Information respondents in the ‘before’ and ‘after’ groups indicated to want to give to friends and receive from them. Respondents were asked to indicate all information they considered important to communicate about

The most important functionalities mentioned by the participants in the ‘after’ questionnaire were getting aware of new (unknown) books that are possibly interesting to read, seeing what others have read, having an overview of what you have read before and still want to read, recommendations, advice and opinions of others (who you know and whose opinions you can judge in relation to your own).

Conclusion: does a social book network, like Shelf, increase communication about books?

When drawing a conclusion from the sub-questions answered above, the main research question can be answered affirmative. The duration of the evaluation was probably a bit short to evaluate communication thoroughly, which was also confirmed by the participants in the Shelf evaluation. However, because of time-constraints, it was not possible to extend the evaluation period. Actual frequency increases may also be caused by the setup of the experiment. Nevertheless, the perceived significance of book communication and the enthusiasm of the participants about the possibilities and involvement with Shelf in our study indicate increased activeness and awareness of book communication, which appears to be valued.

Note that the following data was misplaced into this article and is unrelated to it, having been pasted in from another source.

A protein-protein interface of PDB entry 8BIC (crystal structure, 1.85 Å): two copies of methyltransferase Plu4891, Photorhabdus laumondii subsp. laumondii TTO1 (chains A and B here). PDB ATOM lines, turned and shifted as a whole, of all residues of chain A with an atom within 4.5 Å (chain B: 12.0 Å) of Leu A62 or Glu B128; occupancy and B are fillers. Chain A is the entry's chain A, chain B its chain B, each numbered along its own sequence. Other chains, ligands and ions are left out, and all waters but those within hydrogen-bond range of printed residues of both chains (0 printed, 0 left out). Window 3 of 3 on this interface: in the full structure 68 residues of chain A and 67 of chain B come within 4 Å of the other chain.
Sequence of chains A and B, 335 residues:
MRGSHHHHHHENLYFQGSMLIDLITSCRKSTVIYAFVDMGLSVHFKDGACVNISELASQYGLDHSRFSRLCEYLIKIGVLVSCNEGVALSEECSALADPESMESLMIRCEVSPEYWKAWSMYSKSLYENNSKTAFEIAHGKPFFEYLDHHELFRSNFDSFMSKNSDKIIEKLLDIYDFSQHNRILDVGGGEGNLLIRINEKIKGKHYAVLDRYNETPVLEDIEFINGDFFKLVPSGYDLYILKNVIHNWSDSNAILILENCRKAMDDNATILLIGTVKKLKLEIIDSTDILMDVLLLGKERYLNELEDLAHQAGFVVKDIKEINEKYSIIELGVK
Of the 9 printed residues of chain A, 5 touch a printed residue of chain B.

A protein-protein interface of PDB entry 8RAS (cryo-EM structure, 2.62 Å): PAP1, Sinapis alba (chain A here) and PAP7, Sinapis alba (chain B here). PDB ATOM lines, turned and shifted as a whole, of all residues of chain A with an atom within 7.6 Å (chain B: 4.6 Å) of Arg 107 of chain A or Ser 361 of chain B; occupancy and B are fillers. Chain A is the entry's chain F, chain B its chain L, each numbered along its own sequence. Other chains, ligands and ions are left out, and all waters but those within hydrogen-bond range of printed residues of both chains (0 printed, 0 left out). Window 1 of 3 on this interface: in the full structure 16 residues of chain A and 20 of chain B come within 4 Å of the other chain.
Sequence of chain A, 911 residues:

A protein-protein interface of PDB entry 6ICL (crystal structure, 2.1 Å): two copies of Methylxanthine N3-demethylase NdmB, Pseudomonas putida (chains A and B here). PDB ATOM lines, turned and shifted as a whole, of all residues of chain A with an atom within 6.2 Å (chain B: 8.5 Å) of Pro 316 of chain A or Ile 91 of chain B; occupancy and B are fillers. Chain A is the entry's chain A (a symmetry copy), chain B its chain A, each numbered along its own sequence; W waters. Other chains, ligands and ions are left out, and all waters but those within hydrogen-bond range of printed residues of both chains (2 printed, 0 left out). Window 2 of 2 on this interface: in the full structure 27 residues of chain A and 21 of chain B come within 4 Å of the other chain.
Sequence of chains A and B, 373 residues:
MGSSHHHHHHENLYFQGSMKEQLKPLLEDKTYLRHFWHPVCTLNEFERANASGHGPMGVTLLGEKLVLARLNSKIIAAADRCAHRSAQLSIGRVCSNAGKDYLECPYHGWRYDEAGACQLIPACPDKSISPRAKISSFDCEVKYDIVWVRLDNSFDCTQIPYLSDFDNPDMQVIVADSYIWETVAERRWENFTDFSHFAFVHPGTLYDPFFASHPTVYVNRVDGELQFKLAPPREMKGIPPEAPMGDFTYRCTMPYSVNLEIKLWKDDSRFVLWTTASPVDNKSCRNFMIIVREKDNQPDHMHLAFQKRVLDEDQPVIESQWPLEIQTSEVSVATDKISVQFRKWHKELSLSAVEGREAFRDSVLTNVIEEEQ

When looking at the comparison between the 1981 study by Csikszentmihalyi and Rochberg-Halton [6] and our study, it can be seen that the reasons for cherishing books have not changed much in the course of almost 30 years. Also, the easily triggered stories and comments of our interviewees revealed a deeply rooted passion for books and reading, addressing both the contents and the physical books. Despite all technological developments that have taken place in-between the two studies, such as internet and e-books, people still attach a lot of value to traditional, physical books. Our interviewees regarded recent developments, such as e-books and audio-books completely different media, rather than replacements of books. In the coming years, many more advances will be reached in the field of digital information, but drawing a conclusion from our findings our expectation is that the extent to which and the reasons why people value books will not change any time soon. The physical book is still too valuable due to the reasons presented in this paper, such as relating it to Self, Experience and Personal Values. Interestingly, in our interview, study books that were borrowed, from libraries or acquaintances, were not considered as valuable as books owned by the respondents. For some respondents, it was even the case that if they read a book and bought it later, that purchased book would not be as valuable, because they had not read that specific book. An increase in value appears to occur when a person moves from getting acquainted with the contents of a book to owning a physical copy of the book and eventually getting to know that specific book. This seems to implies that the reasons for valuing books, such as having individual experiences with it or enjoying it, move beyond the content alone. Reading a book can be enjoyable, even when it is not your book, but this feeling appears to be enhanced by owning the book, e.g., because of associations or memories with that specific physical book.